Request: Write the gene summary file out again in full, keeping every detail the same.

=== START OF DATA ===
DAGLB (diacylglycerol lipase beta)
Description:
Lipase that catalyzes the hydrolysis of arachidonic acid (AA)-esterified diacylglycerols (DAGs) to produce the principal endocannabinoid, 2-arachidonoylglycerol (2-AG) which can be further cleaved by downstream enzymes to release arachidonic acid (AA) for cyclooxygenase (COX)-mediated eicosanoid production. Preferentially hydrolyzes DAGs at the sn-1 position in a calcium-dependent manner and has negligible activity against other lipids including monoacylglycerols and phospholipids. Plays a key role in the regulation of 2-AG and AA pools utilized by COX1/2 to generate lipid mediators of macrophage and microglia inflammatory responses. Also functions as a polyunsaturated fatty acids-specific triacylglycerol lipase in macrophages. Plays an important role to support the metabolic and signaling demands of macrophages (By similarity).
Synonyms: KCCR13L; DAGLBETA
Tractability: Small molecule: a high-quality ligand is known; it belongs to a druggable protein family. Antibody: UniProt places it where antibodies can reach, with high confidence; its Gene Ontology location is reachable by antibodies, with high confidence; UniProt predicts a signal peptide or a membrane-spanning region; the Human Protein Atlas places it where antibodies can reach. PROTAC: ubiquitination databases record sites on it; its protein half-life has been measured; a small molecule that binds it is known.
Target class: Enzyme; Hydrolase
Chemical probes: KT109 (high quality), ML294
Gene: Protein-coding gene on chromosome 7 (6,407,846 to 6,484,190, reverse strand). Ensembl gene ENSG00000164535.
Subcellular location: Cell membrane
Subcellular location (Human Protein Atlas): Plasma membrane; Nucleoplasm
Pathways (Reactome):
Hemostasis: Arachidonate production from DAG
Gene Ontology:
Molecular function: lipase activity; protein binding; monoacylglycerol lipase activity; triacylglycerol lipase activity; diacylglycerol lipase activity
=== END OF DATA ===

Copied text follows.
DAGLB (diacylglycerol lipase beta)
Description:
Lipase that catalyzes the hydrolysis of arachidonic acid (AA)-esterified diacylglycerols (DAGs) to produce the principal endocannabinoid, 2-arachidonoylglycerol (2-AG) which can be further cleaved by downstream enzymes to release arachidonic acid (AA) for cyclooxygenase (COX)-mediated eicosanoid production. Preferentially hydrolyzes DAGs at the sn-1 position in a calcium-dependent manner and has negligible activity against other lipids including monoacylglycerols and phospholipids. Plays a key role in the regulation of 2-AG and AA pools utilized by COX1/2 to generate lipid mediators of macrophage and microglia inflammatory responses. Also functions as a polyunsaturated fatty acids-specific triacylglycerol lipase in macrophages. Plays an important role to support the metabolic and signaling demands of macrophages (By similarity).
Synonyms: KCCR13L; DAGLBETA
Tractability: Small molecule: a high-quality ligand is known; it belongs to a druggable protein family. Antibody: UniProt places it where antibodies can reach, with high confidence; its Gene Ontology location is reachable by antibodies, with high confidence; UniProt predicts a signal peptide or a membrane-spanning region; the Human Protein Atlas places it where antibodies can reach. PROTAC: ubiquitination databases record sites on it; its protein half-life has been measured; a small molecule that binds it is known.
Target class: Enzyme; Hydrolase
Chemical probes: KT109 (high quality), ML294
Gene: Protein-coding gene on chromosome 7 (6,407,846 to 6,484,190, reverse strand). Ensembl gene ENSG00000164535.
Subcellular location: Cell membrane
Subcellular location (Human Protein Atlas): Plasma membrane; Nucleoplasm
Pathways (Reactome):
Hemostasis: Arachidonate production from DAG
Gene Ontology:
Molecular function: lipase activity; protein binding; monoacylglycerol lipase activity; triacylglycerol lipase activity; diacylglycerol lipase activity